Consecration is a concept that carries a deep significance in the Christian faith. At its core, consecration refers to the act of setting something apart for a sacred purpose, often involving the dedication of one’s life or possessions to the service of God.
As Christians, understanding the meaning and importance of consecration is essential, for it allows us to cultivate a deeper commitment to our faith and live a life that is pleasing to the Lord.
This blog post will delve into the concept of consecration as it is presented in the Bible, focusing on its various dimensions and manifestations.
Through exploring the biblical narratives that involve consecration, we will uncover the transformative power of dedicating ourselves to God and the ways in which this practice can bring us closer to Him.
Ultimately, we will discover that consecration is not just a one-time event but a continuous process that requires our ongoing dedication and commitment to living in accordance with God’s will.
The Old Testament: Consecration of Objects, Places, and People
In the Old Testament, consecration often involves the setting apart of objects, places, or people for the service of God. The most well-known example of this is the consecration of the Tabernacle and its furnishings, as described in Exodus 40.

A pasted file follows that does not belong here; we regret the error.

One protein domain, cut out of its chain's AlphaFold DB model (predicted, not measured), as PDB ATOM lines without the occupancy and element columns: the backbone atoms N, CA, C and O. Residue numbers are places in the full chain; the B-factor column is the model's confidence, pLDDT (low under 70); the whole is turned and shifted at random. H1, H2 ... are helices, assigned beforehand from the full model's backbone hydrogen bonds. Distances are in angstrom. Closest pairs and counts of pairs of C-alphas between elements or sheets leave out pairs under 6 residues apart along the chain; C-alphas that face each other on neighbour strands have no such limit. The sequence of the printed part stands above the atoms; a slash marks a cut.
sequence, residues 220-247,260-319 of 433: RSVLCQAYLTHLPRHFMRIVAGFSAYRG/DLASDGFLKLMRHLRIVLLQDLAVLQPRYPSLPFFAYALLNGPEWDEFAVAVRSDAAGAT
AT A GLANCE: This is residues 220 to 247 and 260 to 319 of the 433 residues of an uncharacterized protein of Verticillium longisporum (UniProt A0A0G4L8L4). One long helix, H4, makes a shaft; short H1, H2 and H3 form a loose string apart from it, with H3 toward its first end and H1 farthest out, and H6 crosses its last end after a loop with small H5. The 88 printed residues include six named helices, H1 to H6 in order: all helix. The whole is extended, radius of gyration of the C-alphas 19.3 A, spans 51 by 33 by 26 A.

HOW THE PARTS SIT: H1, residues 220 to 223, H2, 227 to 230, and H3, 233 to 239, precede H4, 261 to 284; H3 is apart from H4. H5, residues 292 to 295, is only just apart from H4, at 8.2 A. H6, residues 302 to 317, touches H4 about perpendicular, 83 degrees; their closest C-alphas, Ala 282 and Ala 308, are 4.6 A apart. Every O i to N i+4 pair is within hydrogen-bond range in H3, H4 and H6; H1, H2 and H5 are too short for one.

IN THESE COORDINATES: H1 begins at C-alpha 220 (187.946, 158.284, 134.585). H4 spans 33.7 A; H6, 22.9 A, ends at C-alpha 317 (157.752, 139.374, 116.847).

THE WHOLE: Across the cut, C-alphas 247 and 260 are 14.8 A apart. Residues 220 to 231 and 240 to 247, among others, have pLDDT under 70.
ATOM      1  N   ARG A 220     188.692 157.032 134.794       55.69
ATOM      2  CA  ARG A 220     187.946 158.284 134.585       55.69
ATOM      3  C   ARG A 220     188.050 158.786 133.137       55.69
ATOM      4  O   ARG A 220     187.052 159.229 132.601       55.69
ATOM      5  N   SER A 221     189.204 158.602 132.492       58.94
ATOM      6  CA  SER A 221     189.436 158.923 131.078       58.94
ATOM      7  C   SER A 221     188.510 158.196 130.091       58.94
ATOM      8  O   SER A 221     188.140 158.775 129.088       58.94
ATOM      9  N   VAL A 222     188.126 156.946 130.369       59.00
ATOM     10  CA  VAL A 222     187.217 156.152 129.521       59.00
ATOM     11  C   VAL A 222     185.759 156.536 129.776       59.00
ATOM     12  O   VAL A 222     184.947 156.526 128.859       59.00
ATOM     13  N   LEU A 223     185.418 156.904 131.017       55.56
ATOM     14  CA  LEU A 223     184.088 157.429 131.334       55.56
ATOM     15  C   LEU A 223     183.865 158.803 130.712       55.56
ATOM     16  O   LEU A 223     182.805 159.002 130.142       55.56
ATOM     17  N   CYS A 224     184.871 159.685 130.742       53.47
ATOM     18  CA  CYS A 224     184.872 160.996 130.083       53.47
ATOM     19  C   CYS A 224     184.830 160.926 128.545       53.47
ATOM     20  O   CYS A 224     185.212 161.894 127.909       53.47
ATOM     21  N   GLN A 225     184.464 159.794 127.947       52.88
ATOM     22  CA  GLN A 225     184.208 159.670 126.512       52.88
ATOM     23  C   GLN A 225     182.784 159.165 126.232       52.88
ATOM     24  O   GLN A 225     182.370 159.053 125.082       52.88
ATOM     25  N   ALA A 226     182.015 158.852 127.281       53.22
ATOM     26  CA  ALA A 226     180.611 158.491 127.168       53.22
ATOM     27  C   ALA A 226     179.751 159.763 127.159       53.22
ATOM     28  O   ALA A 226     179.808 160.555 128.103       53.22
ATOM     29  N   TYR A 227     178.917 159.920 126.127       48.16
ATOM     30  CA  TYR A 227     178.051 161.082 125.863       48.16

Here, Moses anoints the various elements of the Tabernacle, thereby setting them apart for God’s purposes:
“And you shall take the anointing oil, and anoint the tabernacle and all that is in it; and you shall hallow it and all its utensils, and it shall be holy.” (Exodus 40:9, NKJV)
Similarly, the priests of Israel were consecrated for service to God through a process that involved anointing with oil, the laying on of hands, and the offering of sacrifices (Exodus 29:1-37). These rituals served to mark them as set apart for God’s work and sanctify them for their priestly duties.
“And you shall put them on Aaron your brother and on his sons with him. You shall anoint them, consecrate them, and sanctify them, that they may minister to Me as priests.” (Exodus 28:41, NKJV)
The New Testament: Consecration of Jesus and Believers
The New Testament shifts the focus of consecration from objects and places to the person of Jesus Christ and His followers. Jesus Himself was consecrated to God’s purposes even before His birth, as foretold by the angel Gabriel:
“Therefore also, that Holy One who is to be born will be called the Son of God.” (Luke 1:35, NKJV)
As the perfect example of consecration, Jesus lived a life entirely devoted to doing the will of His Father: